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Horsetail and Hair Loss - What You Should Know

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Horsetail is a possible natural alternative to over-the-counter or prescription hair loss treatments.


Among the list of natural hair loss herbs, vitamins, and supplements one can use to try to prevent hair loss and promote hair growth, horsetail is a common choice.

If you are someone who is looking for a more natural approach to balding and thinning hair, using horsetail for hair loss should be considered. 

What is Horsetail?

Horsetail is also called puzzle grass, snake grass, bottlebrush, pewterwort, etc. Its botanical name is Equisetum arvense.

It is sometimes confused with Mare’s tail, another unrelated plant that looks like it. Rather than produce seeds, this plant only produces spores by which it reproduces.

Its use as a medicinal herb dates back to the times of the Greeks and Romans. These ancients used it to stop hemorrhage and external bleeding, to treat tuberculosis and kidney diseases. The American Indians used it to treat urinary tract infections.

Horsetail grows in hardy environments preferring wet soil especially swamps. It is poisonous to animals especially when large quantities of the leaves are consumed.

However, stems of the young plant are eaten as food in Japan. The young shoots of horsetail were also eaten by the Romans and Native Indians.

This herb is a perennial plant (has a yearly growth cycle) known for its erect, hollow stems which are leafless but covered in sheaths. Its rhizome is hairy and tuber-like.

Extracts of horsetail are used extensively in alternative medicine. These extracts are obtained from the stems of the plant preferably after drying them.

The active agent in horsetail extract is silica. This silica crystallizes out on the stems and branches as the plant dries.

Horsetail contains the following compounds: potassium, aluminum salts, alkaloids, bitters, saponins, flavonoids, aconitic acid, and a form of silica, silicic acid. These are the compounds responsible for the medicinal properties of the herb.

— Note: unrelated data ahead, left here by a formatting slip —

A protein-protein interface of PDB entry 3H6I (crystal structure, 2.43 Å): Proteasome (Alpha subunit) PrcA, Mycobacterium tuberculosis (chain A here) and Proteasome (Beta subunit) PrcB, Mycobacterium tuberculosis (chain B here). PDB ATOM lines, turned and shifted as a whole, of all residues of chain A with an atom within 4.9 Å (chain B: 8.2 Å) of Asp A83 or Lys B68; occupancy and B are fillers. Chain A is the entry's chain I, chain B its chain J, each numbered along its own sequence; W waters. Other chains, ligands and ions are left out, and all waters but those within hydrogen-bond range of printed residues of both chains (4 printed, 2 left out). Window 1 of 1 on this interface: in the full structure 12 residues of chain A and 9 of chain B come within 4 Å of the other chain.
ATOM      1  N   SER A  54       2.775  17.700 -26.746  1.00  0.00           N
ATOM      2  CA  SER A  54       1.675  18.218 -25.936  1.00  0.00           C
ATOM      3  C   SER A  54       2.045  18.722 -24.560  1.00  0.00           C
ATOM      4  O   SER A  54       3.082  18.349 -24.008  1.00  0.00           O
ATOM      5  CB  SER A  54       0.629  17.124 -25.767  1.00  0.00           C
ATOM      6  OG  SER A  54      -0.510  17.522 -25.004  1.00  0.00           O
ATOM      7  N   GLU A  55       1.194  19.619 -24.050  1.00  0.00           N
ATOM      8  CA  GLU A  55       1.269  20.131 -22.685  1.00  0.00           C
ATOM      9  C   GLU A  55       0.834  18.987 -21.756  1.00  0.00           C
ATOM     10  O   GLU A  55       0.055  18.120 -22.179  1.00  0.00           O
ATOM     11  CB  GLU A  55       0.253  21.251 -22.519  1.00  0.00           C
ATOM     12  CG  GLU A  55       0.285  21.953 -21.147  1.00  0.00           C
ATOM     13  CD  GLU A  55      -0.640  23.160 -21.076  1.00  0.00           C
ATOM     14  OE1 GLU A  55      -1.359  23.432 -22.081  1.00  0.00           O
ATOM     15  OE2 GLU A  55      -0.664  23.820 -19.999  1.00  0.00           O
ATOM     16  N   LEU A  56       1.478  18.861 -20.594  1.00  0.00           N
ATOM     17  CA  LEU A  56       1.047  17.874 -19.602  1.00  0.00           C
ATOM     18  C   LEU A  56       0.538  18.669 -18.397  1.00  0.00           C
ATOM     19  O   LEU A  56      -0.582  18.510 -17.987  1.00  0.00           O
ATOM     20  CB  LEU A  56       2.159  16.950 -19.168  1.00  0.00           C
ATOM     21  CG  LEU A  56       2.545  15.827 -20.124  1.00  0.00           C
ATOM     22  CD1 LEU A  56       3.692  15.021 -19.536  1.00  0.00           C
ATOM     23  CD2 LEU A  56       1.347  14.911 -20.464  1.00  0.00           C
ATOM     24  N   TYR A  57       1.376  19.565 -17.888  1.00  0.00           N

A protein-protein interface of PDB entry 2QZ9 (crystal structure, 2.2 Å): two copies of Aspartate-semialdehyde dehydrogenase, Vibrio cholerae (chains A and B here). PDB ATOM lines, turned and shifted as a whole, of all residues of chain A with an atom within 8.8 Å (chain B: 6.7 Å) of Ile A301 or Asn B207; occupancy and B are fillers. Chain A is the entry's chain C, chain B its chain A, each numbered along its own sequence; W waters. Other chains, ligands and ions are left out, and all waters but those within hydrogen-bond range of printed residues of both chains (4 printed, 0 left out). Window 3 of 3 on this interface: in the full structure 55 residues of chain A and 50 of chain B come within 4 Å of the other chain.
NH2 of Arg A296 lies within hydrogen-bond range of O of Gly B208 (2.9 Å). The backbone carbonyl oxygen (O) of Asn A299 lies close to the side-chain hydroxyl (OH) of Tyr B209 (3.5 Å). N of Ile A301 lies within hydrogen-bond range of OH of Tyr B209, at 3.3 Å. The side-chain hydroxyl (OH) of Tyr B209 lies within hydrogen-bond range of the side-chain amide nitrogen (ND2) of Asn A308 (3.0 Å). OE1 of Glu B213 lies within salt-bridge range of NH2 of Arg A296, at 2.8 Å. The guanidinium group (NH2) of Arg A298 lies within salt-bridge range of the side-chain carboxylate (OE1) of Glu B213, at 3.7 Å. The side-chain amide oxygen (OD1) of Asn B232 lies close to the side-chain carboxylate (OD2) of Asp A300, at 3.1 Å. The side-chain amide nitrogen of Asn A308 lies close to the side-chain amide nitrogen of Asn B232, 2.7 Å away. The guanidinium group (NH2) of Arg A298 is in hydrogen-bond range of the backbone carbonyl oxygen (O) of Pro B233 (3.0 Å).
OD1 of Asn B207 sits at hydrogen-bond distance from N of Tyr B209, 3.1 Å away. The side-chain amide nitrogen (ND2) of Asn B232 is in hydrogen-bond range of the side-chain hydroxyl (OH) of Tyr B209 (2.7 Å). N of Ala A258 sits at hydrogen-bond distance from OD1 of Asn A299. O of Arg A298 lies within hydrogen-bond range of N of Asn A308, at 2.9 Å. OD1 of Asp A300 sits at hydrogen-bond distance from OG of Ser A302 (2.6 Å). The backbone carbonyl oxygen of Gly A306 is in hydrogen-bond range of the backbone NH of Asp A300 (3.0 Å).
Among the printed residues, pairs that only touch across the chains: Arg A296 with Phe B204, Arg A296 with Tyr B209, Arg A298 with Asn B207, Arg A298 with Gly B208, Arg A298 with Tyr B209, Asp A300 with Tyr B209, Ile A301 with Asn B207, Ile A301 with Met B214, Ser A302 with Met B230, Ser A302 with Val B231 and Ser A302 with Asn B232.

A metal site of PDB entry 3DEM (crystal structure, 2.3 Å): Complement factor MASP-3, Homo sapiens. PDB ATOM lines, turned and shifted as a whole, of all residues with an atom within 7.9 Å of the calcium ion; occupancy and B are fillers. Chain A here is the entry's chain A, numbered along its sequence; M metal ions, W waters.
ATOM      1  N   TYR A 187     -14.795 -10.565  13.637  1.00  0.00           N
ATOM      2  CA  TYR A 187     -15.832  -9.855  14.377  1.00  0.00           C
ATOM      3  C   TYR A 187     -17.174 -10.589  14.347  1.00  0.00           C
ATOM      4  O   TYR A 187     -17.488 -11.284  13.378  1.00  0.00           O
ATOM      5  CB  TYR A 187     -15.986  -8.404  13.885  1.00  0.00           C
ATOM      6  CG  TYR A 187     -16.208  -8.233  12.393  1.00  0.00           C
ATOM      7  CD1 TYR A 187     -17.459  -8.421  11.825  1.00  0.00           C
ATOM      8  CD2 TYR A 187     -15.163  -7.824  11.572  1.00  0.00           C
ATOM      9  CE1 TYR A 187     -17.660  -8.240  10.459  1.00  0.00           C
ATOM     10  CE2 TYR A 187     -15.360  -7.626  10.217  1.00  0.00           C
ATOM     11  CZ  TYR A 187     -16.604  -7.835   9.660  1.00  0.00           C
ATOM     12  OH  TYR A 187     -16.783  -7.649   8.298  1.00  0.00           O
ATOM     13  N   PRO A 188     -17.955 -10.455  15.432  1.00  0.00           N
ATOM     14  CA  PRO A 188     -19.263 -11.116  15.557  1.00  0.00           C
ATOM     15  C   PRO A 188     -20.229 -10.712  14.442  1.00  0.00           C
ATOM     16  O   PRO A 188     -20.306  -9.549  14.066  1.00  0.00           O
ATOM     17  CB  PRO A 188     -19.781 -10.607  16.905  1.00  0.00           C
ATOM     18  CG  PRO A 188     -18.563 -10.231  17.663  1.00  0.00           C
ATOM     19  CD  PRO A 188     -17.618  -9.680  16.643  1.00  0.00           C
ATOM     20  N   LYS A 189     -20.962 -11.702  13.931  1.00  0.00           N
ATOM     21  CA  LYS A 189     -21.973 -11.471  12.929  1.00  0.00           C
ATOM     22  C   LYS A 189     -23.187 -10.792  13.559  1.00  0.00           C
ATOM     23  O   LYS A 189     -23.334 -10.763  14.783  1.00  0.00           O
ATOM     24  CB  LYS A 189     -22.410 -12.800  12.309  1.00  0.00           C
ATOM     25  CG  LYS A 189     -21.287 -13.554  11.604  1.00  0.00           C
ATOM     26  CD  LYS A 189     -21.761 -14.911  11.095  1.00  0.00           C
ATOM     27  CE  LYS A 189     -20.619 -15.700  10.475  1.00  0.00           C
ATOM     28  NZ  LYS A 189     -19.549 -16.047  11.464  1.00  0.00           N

Horsetail is known to possess the following medicinal activities: it is astringent, therefore, it shrinks tissues and in this way reduces inflammation and stops excessive secretion; it is diuretic, and so encourages the passage of urine, an important step in reducing blood pressure.

Also, the herb is homeostatic and acts as a coagulant, which is how it stops bleeding by promoting blood clotting and equalizing blood volume; it is an antioxidant, therefore, it mops up free reactive radicals which can damage cells and accelerate the signs of aging.

Because of these properties horsetail is used to treat inflamed prostates, urinary tract infections, kidney stones, cysts, incontinence, arthritis, osteoporosis, and internal bleeding.

Externally, horsetail is useful for treating wounds although it should never be applied to open wounds but rather applied with a compress.

The herb promotes skin health and is used to treat brittle nails, cracked feet, inflamed nails, and itching scalps. 

Basic Horsetail Information

One of the first things to know about horsetail is that it contains a high level of silica which helps strengthen both nails and hair. The horsetail plant is known to improve blood circulation which leads to healthier hair follicles and is known to help both men and women struggling with hair loss. 

The information about horsetail is:

  • Horsetail is a plant that grows naturally in the wild. The long, leafy branches that stem from the plant are what are used for various herbal medicines.
  • There are many common uses for horsetail, but the most common include kidney and bladder issues, weight loss, heavy menstrual bleeding and to prevent or reverse balding.